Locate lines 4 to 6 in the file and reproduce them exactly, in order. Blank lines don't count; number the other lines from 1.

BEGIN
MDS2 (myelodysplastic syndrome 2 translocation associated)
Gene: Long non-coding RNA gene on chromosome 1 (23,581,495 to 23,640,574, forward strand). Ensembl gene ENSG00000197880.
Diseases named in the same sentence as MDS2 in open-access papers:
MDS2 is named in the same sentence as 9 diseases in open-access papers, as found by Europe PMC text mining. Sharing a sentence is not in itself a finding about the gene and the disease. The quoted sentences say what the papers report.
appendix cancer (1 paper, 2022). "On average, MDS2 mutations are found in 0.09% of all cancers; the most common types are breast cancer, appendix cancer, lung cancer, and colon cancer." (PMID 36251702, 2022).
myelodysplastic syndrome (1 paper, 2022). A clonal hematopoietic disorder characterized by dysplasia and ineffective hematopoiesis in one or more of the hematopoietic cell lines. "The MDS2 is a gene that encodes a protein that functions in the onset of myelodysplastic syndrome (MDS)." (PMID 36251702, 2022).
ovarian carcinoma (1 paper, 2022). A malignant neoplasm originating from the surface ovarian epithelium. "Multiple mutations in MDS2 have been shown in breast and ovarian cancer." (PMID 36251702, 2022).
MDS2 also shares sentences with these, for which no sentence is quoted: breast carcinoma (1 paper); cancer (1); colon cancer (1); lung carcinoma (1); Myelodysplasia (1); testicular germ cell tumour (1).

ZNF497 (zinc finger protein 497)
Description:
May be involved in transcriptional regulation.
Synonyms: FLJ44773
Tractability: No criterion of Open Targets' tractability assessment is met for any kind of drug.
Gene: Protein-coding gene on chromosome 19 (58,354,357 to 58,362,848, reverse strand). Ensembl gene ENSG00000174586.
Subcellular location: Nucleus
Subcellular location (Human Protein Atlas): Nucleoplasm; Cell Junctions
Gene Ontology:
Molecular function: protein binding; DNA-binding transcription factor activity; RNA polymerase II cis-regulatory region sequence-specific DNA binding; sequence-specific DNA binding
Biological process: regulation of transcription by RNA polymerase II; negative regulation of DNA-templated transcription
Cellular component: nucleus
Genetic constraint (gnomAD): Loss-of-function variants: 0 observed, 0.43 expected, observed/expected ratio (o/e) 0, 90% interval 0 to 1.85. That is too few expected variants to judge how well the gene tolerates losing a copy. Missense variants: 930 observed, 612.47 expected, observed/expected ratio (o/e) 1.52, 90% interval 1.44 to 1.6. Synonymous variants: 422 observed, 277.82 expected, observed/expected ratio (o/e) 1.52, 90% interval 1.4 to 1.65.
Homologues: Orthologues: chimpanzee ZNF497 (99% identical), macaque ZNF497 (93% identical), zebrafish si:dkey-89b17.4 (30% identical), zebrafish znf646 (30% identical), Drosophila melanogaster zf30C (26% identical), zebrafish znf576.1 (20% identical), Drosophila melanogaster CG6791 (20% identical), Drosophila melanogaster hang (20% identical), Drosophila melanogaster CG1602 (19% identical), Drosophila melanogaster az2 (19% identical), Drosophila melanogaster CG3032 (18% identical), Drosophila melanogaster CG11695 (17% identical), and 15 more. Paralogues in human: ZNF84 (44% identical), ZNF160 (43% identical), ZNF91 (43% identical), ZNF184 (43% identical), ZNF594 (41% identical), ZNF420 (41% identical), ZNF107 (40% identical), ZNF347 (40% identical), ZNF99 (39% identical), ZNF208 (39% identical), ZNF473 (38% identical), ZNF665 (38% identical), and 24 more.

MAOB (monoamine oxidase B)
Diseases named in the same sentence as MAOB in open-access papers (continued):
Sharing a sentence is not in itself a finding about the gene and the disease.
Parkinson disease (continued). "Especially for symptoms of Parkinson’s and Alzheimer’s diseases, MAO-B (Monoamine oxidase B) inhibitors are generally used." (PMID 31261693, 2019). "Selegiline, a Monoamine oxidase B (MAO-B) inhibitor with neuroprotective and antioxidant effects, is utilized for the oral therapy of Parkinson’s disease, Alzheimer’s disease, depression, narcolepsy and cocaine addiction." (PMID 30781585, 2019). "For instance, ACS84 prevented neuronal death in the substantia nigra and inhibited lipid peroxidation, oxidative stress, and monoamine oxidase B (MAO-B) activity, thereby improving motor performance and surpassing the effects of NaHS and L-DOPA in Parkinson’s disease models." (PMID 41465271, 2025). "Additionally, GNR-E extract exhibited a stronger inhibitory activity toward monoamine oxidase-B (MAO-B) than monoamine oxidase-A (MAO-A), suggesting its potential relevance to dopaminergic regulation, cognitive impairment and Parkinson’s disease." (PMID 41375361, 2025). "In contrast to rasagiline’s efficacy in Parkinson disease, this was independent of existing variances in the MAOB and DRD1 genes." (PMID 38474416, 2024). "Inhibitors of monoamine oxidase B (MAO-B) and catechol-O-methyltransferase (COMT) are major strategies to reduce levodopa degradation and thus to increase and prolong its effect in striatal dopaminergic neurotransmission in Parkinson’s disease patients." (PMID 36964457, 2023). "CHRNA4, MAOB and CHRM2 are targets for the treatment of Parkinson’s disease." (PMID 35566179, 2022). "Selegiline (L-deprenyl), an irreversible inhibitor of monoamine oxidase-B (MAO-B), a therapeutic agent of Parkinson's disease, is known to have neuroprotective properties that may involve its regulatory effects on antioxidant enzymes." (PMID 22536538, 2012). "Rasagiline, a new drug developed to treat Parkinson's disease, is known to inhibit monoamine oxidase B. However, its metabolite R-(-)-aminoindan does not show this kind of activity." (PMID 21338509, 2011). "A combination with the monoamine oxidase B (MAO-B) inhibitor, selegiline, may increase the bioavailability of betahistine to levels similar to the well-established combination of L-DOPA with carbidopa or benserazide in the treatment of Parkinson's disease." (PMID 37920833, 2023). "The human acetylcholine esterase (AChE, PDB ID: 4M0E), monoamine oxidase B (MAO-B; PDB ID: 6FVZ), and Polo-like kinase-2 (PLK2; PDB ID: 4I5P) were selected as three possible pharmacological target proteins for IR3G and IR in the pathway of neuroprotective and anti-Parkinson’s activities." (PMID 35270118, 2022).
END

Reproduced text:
MDS2 is named in the same sentence as 9 diseases in open-access papers, as found by Europe PMC text mining. Sharing a sentence is not in itself a finding about the gene and the disease. The quoted sentences say what the papers report.
appendix cancer (1 paper, 2022). "On average, MDS2 mutations are found in 0.09% of all cancers; the most common types are breast cancer, appendix cancer, lung cancer, and colon cancer." (PMID 36251702, 2022).
myelodysplastic syndrome (1 paper, 2022). A clonal hematopoietic disorder characterized by dysplasia and ineffective hematopoiesis in one or more of the hematopoietic cell lines. "The MDS2 is a gene that encodes a protein that functions in the onset of myelodysplastic syndrome (MDS)." (PMID 36251702, 2022).